German knives are the kitchen workhorse of the situation. They are thick and heavy, and their rounded belly makes them suitable for different purposes. Still, these knives are the best choice for chopping bones or cutting joints. However, one of the best things about German blades is that they suit various purposes with no problems. 

Their blade angle is wide but also less sharp than Japanese knives. Thus, you'll have a hard time achieving high-level precision cuts. On the bright side, German blades are more durable than Japanese ones. It might be worth mentioning that they tend to lose their edge earlier than harder knives.

Both German and Japanese knives consist of steel blades. Despite what you may think, not all steel is the same. Steel is an alloy, which means it is a mixture of different metals: iron and carbon. The higher the amount of carbon present in the steel, the harder and less durable the blade will become. As you may guess, German blades have less carbon than Japanese ones, making them softer but more durable.

In terms of design, they consist of a single piece of steel running from blade to butt, making it easier to cut through the hardest materials.

German vs Japanese Knives: How To Decide

As you might guess, the final decision comes down to the purpose you are planning to give to your knife. If your cooking involves lots of slicing and your diet is rich in fish, you'll have a fun time with a Japanese knife. However, for cutting through thicker vegetables or foods such as pumpkins, watermelons, and meat, an all-purpose German knife will do for you.

Most modern knives makers try to mix the best of both worlds and create blades as hard as Japanese ones and as sturdy as German ones. However, now that you know about the differences between these knives, you have all the information to choose one over the other confidently.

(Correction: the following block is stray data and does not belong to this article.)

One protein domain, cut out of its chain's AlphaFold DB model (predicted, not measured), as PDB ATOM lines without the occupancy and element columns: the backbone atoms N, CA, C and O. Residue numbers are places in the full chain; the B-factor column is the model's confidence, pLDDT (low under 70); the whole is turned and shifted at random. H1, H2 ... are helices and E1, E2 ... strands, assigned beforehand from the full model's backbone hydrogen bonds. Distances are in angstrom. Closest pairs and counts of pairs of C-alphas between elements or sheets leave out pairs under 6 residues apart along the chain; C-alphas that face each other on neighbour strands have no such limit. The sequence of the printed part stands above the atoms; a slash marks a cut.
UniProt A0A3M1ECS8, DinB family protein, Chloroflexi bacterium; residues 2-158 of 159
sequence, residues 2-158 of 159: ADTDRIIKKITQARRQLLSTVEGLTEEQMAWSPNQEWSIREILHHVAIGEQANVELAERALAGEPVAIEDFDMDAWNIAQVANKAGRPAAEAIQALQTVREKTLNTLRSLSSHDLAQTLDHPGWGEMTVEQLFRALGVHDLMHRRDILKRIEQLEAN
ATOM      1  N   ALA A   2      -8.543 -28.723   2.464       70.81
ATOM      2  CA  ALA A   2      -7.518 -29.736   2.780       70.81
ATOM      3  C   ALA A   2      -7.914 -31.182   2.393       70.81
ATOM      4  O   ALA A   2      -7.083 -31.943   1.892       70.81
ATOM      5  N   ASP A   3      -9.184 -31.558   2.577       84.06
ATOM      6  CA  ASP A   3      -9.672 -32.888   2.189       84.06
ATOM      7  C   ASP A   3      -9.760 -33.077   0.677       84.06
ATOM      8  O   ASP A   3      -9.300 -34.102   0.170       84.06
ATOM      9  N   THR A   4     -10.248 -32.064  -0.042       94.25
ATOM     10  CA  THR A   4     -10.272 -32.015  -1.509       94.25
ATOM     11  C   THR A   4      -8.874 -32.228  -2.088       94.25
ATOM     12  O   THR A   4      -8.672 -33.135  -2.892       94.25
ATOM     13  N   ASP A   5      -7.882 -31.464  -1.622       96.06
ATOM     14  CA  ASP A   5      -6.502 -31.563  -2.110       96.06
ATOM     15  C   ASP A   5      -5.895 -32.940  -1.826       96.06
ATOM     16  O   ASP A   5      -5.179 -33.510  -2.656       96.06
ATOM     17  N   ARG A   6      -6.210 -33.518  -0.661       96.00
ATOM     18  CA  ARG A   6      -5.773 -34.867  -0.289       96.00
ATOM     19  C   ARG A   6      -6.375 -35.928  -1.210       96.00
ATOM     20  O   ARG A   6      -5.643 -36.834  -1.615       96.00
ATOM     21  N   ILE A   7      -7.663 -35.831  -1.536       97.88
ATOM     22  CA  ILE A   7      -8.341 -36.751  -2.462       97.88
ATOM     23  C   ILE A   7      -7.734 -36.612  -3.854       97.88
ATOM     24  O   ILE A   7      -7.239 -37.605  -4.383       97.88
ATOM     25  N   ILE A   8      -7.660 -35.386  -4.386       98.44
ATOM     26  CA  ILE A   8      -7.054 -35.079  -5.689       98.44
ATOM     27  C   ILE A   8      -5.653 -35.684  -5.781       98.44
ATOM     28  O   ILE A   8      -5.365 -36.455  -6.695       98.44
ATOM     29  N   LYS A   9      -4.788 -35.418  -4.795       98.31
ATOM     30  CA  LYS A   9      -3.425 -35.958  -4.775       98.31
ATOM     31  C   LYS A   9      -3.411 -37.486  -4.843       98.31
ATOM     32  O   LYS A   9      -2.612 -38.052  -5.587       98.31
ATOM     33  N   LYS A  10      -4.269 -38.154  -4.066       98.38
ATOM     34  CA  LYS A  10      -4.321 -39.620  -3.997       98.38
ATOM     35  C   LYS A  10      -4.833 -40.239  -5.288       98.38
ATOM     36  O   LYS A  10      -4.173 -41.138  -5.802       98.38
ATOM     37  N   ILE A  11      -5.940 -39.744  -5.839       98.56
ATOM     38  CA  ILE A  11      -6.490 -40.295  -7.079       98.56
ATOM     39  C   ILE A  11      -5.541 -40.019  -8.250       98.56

When it comes to knives, less is more. You might have noticed that out of an entire knife set, you tend to use the same three over and over and ignore the rest. So, instead of buying a wide variety of different knives shapes, it might be more worth it to spend a bit more on a single, high-quality knife that you'll use.

After all, the amount of money you'll pay for a knife set of 12 to 18 pieces will cover the investment you'll make in a quality chef knife. But how to choose the right one for you? Besides using the information in this guide, you'll also have to conduct your research. 

One of the most important considerations for your purchase will involve your cutting style. If you do not use chopping as much as slicing, there is no point in purchasing a German knife.

The same applies otherwise. If you are not 100% sure of what to buy, you might want to consider getting a German knife and a santoku. The latter is a hybrid between both types of blades. Its rounded belly is adapted for chopping, while the edge is as hard and precise as most Japanese knives.

Prev Post
Next Post

Leave a comment

Please note, comments need to be approved before they are published.

Thanks for subscribing!

This email has been registered!

Shop the look

Choose Options

Edit Option
this is just a warning
Shopping Cart
0 items